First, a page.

Christian, for what it's worth, if you want to be left alone and have the least amount of red tape to live off grid, politics, economics and social conditions are the Number One consideration. Your neighbors, if they don't like what you are doing, or you seem to be getting away with something they didn't (like illegal buildings unpermitted wells or 10 people living without a permitted septic tank), and you all seem kind of odd to them, they will be the first to turn you in. Now that Google Earth keeps any eye on everyone from the sky, anyone can see what you are up to, doesn't matter where you are.
Buying land may not be difficult, and the land may be paid for or get paid for in time, but taxes are forever. You want the least amount of property taxes, but the minute you improve it by building the taxes will go up.
Not sure how old you are, but my guess is 10 friends now, may not stay together forever, or partners will come and go shrinking or swelling your ranks. People grow and change, so whomever is left paying for your situation needs to be able to afford it well into the future without the help of the original 10 friends. And, of course, all the legalities of who owns the land ought to be written up before the money is spent. In fact, agreeing on and buying land may be your first indication of how well this group actually gets along under real life conditions
Location: SW Tennessee Zone 7a average rainfall 52"
posted 4 years ago
I live in southwest Tennessee. There is a lot of land for sale around here. Much of it is being offered on land contract at very reasonable prices. Check out West Tennessee Landman. They are really nice to work with.
Christian Huble wrote: Arkansas, Tennessee, Kentucky, the Virginias, and the Carolinas are our options.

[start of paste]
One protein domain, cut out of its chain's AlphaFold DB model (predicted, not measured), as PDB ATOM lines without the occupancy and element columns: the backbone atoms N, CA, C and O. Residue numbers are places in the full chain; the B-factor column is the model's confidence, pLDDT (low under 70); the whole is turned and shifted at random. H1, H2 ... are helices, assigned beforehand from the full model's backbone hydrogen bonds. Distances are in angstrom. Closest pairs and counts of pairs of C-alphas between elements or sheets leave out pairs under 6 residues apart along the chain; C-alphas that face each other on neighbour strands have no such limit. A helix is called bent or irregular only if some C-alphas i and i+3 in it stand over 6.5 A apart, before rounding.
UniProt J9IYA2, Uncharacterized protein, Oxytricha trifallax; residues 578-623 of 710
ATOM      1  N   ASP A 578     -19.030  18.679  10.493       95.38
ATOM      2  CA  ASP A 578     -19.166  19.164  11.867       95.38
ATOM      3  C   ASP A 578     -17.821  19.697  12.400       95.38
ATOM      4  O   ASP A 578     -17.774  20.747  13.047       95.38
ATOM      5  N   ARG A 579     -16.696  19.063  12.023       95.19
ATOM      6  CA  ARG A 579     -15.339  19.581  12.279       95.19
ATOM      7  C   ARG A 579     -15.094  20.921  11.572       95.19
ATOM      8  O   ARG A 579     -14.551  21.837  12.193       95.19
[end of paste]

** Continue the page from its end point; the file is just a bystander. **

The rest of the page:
Well yes, those are good options. I chose the Deep South when it came time for me to make a choice because of the wet climate and long growing season. I am so glad I did not stay out west where they are in the midst of a drought of historical proportions.
Almost every month of the year (except December and January) there is something that I can be planting, and every month of the year there is something that I can be harvesting.
Location: In the woods, West Coast USA
posted 4 years ago
Christian, another issue is that foreign countries don't always accept people who aren't citizens, especially Australia and New Zealand, unless there is a big company transferring you there and can vouch for you, that they will return to the country they are a citizen of when their stint is up. You need to find out what is required to stay in another country when you're not a citizen.
New Zealand I do not know as much about, but 2 in our group have already lived there for several years as foreigners. My partner is an Australian native.
Belize... laughable, they'll accept anybody, you just have to worry about the government selling you land they don't legally own. We have friends living there now, we know what we'll be up against.
These friends I have, we all live, work, and spend pretty much all of our time together, we travel together, we have fun together we go to the doctor together. Social isn't easy, but I'd say we make for a solid foundation.
The ownership will technically go under my name, which ideally means I'd like to pay for it myself, if the land isn't obtained by other means, (it wouldn't be the first time for us...) I want it under my name because ownership means nothing to me, and I am the most diplomatic and compromising.
We all have basic building and farming and community experience. But I know I will be the one to get it all pulled together and started. Sometimes you have to build the field before they come!
Location is the only concern I have right now, all the other things are logistics to me, and trust me do I have a NOVEL of logistics to consider. It starts with land.
This is not a pipe dream, runnaway plan we hatched over night. It's the only option. It's the end game. But I know I need to put a lot of research into this next step. It's just daunting looking at an entire planet and trying to find a little nook to call a future.
A "dutch baby" is not a baby. But this tiny ad is baby sized:
Hope in a World of Crisis - Water Cycle Restoration